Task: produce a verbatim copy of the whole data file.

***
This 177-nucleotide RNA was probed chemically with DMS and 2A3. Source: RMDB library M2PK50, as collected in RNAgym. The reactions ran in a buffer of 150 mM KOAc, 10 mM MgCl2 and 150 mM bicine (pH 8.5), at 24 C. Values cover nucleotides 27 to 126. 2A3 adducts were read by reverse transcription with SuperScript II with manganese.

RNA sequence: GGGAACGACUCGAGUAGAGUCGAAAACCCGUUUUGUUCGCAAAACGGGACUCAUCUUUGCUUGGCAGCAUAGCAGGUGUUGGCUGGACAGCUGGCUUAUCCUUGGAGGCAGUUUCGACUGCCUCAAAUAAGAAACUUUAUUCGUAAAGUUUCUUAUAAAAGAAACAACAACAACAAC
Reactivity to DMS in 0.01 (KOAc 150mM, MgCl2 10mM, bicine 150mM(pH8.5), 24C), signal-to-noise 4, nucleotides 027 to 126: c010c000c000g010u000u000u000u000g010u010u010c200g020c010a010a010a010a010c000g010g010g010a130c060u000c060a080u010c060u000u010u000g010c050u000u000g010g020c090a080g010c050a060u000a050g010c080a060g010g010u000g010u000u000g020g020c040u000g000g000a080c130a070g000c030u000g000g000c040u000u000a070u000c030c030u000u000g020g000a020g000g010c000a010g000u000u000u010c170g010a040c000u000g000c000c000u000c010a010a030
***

This 177-nucleotide RNA was probed chemically with DMS and 2A3. Source: RMDB library M2PK50, as collected in RNAgym. The reactions ran in a buffer of 150 mM KOAc, 10 mM MgCl2 and 150 mM bicine (pH 8.5), at 24 C. Values cover nucleotides 27 to 126. 2A3 adducts were read by reverse transcription with SuperScript II with manganese.

RNA sequence: GGGAACGACUCGAGUAGAGUCGAAAACCCGUUUUGUUCGCAAAACGGGACUCAUCUUUGCUUGGCAGCAUAGCAGGUGUUGGCUGGACAGCUGGCUUAUCCUUGGAGGCAGUUUCGACUGCCUCAAAUAAGAAACUUUAUUCGUAAAGUUUCUUAUAAAAGAAACAACAACAACAAC
Reactivity to DMS in 0.01 (KOAc 150mM, MgCl2 10mM, bicine 150mM(pH8.5), 24C), signal-to-noise 4, nucleotides 027 to 126: c010c000c000g010u000u000u000u000g010u010u010c200g020c010a010a010a010a010c000g010g010g010a130c060u000c060a080u010c060u000u010u000g010c050u000u000g010g020c090a080g010c050a060u000a050g010c080a060g010g010u000g010u000u000g020g020c040u000g000g000a080c130a070g000c030u000g000g000c040u000u000a070u000c030c030u000u000g020g000a020g000g010c000a010g000u000u000u010c170g010a040c000u000g000c000c000u000c010a010a030